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Within five years, there may be tools to measure atherosclerotic lesions quantitatively with such accuracy that their progression, regression, or stability can be ascertained with certainty.
This is the prediction of William Insull, MD, director of the Lipid Research Clinic at Baylor College's Methodist Hospital in Waco, Tex, and an organizer of a recent workshop on quantitative evaluation of atherosclerosis held in Silver Spring, Md.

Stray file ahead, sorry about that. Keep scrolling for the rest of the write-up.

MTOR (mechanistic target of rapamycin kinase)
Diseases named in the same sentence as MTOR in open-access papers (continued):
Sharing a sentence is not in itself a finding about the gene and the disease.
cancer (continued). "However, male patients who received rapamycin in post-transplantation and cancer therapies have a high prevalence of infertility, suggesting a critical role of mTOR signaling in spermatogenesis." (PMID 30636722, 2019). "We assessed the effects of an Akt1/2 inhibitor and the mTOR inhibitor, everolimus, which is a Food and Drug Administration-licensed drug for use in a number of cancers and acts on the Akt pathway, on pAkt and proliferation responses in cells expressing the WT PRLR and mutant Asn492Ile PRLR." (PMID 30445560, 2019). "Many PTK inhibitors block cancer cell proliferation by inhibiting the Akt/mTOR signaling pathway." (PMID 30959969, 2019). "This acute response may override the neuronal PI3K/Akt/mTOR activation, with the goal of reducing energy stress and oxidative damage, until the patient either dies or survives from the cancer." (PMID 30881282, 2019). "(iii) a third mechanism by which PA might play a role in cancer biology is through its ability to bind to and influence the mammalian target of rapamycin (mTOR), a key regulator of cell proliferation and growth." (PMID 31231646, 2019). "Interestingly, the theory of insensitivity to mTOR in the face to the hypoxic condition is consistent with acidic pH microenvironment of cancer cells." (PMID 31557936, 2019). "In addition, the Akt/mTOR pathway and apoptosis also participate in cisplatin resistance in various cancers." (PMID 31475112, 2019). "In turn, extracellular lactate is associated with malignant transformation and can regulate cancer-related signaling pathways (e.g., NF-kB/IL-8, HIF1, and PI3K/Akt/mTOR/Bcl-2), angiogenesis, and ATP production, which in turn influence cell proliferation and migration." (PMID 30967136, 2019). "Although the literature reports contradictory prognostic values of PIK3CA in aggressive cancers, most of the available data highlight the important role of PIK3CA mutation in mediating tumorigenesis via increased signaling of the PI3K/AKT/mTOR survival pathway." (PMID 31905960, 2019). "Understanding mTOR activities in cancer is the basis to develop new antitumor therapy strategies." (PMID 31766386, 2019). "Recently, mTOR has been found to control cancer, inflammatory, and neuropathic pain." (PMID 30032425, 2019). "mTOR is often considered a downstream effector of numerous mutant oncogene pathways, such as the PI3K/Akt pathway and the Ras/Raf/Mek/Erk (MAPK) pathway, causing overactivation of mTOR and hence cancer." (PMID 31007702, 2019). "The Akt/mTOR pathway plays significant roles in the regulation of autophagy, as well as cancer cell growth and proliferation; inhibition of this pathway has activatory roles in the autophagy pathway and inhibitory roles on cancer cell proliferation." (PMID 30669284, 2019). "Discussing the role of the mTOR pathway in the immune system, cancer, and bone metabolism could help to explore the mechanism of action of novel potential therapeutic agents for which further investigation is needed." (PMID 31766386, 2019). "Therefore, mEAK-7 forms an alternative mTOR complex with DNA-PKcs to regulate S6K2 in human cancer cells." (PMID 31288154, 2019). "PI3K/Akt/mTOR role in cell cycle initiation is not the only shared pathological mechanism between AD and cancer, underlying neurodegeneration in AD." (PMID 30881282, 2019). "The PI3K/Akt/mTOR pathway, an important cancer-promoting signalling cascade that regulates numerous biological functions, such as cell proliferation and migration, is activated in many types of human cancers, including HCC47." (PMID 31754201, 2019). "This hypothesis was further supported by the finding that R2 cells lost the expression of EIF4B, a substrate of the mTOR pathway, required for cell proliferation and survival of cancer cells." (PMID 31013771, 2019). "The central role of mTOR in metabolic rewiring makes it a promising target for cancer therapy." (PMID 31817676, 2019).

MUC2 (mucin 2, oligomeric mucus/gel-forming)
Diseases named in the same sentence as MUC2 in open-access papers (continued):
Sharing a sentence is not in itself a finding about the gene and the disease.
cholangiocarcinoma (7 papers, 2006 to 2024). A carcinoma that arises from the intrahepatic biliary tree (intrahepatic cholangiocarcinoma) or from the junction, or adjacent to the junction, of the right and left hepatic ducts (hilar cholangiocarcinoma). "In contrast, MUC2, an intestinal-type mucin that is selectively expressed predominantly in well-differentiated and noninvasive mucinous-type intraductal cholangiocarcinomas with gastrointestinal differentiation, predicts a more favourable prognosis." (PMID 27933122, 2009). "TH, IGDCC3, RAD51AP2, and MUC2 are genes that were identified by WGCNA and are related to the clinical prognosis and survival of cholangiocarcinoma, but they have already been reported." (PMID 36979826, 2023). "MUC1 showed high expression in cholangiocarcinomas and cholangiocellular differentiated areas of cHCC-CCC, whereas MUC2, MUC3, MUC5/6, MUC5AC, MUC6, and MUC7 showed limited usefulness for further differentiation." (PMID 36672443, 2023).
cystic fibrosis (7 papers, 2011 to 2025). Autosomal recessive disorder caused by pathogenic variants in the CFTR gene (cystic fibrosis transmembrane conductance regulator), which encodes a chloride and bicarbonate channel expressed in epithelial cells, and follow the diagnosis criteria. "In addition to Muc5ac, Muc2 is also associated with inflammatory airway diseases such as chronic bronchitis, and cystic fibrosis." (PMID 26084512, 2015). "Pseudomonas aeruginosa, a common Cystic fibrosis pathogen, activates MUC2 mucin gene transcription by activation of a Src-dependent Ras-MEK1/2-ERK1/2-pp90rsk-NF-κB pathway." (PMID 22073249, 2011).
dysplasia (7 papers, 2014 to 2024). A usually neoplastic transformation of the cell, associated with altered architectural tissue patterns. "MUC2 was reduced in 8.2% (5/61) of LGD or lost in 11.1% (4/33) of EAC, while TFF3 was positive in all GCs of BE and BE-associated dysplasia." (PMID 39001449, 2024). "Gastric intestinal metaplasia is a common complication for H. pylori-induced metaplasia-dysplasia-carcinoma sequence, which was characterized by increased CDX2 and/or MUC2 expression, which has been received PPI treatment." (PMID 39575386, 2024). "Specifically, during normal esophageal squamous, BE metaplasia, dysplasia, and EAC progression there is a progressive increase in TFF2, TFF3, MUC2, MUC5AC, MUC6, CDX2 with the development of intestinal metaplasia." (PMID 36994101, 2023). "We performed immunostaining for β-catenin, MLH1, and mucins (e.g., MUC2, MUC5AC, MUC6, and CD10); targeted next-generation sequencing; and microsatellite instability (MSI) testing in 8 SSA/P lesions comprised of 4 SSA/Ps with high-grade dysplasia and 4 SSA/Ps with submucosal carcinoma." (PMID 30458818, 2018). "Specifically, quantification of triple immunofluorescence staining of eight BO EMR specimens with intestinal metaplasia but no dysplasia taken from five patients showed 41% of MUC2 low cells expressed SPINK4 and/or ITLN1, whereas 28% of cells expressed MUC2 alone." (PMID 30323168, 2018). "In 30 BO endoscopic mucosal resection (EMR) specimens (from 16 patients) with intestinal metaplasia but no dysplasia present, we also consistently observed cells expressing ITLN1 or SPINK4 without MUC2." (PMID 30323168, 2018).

Currently, short of pathological specimen examination, no method can quantitate atherosclerosis very well. For example, while intra-arterial angiography is the common method of diagnosing atherosclerosis in symptomatic patients, its limitations are considerable.
"From angiograms we may obtain information on absolute luminal dimensions and irregularities, but little information concerning the bulk, consistency, or three-dimensional configurations of lesions," Christopher Zarins, MD, of the University of Chicago's Pritzker School of Medicine, told workshop attendees. "Except for relatively large calcifications, little can be learned about lesion composition, and even
Pinpointing the progress of atherosclerosis. JAMA. 1982;247(13):1804–1806. doi:10.1001/jama.1982.03320380010006
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